Sundeep Bhutoria

Welcome to my blog. Do share your views and thoughts with me. Request visitors to keep their comments brief and to the point. I shall respond to you to the extent possible.
Thank you.
ess bee

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Tuesday, July 30, 2013

Felicitating Kiran Bedi

With Kiran Bedi
July 30, 2013: The First Lady IPS Officer of India, Mrs Kiran Bedi, is in city. Today afternoon I went to The Park Hotel to felicitate her at a preview and promotional function organized for the Hindi film Calapor directed by Dinesh P Bhonsle and produced by A Durga Prasad. 
With Devdoot
It is the first Hindi film of Bhonsle - the Marathi film director. The film is scheduled to be released on August 2.

The film deals with the subject of prison reforms, a topic that is close to the heart of ex-police and current social activist Kiran Bedi who had initiated many such programs at the Tihar jail. 
Felicitating Kiran Bedi
Kiran Bedi is promoting this film was in Kolkata with the message that “prisons should be correctional homes”. The leading actress of this film, Rituparna Sengupta, who has few Hindi films under her belt, was there at the function.

I met Kiran Bedi after a decade and she immediate recognized me and even recalled where we had met the last time. This surprised me because Kiran Bedi in her new avatar of a social activist meets numerous people each day, I must salute her memory.

ess bee

Sunday, July 28, 2013

Where have all the camels gone?

At The Rajasthan Diwas in Kolkata, 2005
I have very fond memories of Jhumroo from my childhood. Jhumroo was a camel I grew up watching and playing with till he was four years old. Though too big for a child like me, he was my playmate with whom I indulged in riding, playing and even fighting.
After good many years, the next
time I got to ride a camel was on Rajasthan Diwas of 2005 on the champion camel pair called Dhola Maru named after the mystical Rajasthani folklore about the Romeo and Juliet-like love story of Narwar prince Dhola and Poogal princess Maru who escape with their life on a mystical flying camel.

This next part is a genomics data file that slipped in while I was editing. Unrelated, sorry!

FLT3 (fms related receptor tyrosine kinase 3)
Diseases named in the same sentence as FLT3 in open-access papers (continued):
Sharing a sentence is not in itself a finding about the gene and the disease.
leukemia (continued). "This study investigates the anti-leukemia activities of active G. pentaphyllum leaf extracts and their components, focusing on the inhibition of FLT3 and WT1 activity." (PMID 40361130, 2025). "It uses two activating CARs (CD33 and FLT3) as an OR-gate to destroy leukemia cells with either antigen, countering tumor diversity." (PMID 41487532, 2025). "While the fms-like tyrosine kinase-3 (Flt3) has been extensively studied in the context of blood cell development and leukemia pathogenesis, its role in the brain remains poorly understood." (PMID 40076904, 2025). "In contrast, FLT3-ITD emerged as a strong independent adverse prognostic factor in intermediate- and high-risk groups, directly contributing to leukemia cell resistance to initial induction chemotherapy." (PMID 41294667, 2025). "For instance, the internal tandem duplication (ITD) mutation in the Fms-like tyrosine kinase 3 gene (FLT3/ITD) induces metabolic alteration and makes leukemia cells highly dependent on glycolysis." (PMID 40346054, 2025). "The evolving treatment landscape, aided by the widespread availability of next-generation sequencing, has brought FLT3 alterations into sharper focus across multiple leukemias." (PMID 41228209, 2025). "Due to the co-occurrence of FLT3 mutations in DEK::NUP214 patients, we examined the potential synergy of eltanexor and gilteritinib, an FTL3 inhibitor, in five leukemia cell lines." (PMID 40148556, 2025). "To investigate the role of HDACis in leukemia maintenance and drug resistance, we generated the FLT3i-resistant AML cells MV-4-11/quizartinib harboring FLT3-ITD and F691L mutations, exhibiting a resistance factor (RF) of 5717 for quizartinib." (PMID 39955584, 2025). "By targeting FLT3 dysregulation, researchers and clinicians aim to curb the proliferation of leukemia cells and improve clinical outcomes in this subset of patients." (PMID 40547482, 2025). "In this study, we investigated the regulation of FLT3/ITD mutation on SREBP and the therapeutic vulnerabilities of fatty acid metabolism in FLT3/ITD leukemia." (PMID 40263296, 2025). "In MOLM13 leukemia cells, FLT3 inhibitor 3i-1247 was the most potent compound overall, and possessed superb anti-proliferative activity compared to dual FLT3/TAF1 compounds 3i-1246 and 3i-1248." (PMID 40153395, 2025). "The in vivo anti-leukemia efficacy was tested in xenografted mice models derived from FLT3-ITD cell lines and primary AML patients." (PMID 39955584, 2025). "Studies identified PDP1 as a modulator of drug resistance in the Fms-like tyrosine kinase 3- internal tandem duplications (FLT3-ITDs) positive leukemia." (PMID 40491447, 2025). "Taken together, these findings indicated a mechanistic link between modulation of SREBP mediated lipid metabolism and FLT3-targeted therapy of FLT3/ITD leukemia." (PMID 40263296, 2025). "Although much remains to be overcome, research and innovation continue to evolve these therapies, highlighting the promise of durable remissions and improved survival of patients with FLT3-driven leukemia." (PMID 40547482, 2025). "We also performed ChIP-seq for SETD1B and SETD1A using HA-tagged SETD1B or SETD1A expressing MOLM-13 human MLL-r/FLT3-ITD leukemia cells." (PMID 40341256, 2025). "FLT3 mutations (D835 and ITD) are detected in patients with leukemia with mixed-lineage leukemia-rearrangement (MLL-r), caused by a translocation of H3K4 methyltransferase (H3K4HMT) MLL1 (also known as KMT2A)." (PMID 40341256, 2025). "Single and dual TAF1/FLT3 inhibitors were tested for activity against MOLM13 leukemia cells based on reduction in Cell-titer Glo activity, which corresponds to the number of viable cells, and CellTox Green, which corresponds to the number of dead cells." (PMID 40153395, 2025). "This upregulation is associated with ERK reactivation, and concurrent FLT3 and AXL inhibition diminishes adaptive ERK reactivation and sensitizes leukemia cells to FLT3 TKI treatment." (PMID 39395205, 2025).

I remember when this camel pair were brought near South City in Kolkata to get down from the truck, people were awestruck by the sight of large four-legged humped creatures on city roads. The police were called in to manage the crowds.
At that time I had thrown a house party on desert theme and camel rides turned out to be a hot favourite with the guests.
I am very upset to know from reliable sources and alarming media reports that the camel population is declining at a worrying rate. According to available data there were about 6 lac camels few years ago which has come down to around 2.5 lacs now. At this rate they would, in five years time from now, be an endangered species with about 5000 only left, mostly in zoos and owned by the rich. This is a scary situation. A sort of silent holocaust of camels is on at the moment. Where have all our camels gone?
Camel is a unique animal that can survive in very high temperatures and most inhospitable climes and has very low maintenance cost. In many remote inhospitable sandy terrains it is still the most reliable means of transport and lives up to its name of being the “Desert Ship”. There are villages where Indian Postal services use camels to deliver letters. Camels are also used for transporting food and carrying ballot boxes during elections.
Years ago someone presented me a painting on camel skin. It is also common knowledge that the camel bone is used for making various kinds of so called handicraft items. There have been instances of people passing off camel bone products as ivory.
I am told that the Rajasthan Assembly have rules regarding killing of camels but I wonder if this is being followed. Or else, how do you explain the alarming decline in camel population. Are we waiting for the camel population to come down at par with those of the tigers before we begin to think of banning camel skin and bone products. Why don't we wake up now to save the pride of the desert.
According to an excellent article by animal activist Maneka Gandhi, with petrol and diesel prices moving up, a large number or people in the desert region have actually gone back to buying camels for using them for transport purposes. In the past decade the camel population has declined to one fourth.
The International Union for Conservation of Nature (IUCN) – one of the largest and oldest global environment organisations – have put camels on its Red List of threatened species. When will India see the facts?
ess bee

Tuesday, July 23, 2013

At Rituparna's film party

With Rituparna Sengupta
July 23, 2013: Sunday evening I went to The Bengal Club to attend the party of Rituparna Sengupta's new film Alik Sukh. I missed the premiere of the film on Friday. 
With Shiboprosad Mukherjee
As my trip to Jaipur got cancelled I decided to drop by at at The Bengal Club around 10:30 pm.
The film Alik Sukh is directed by Nandita Roy and Shiboprosad Mukherjee who was there at the party.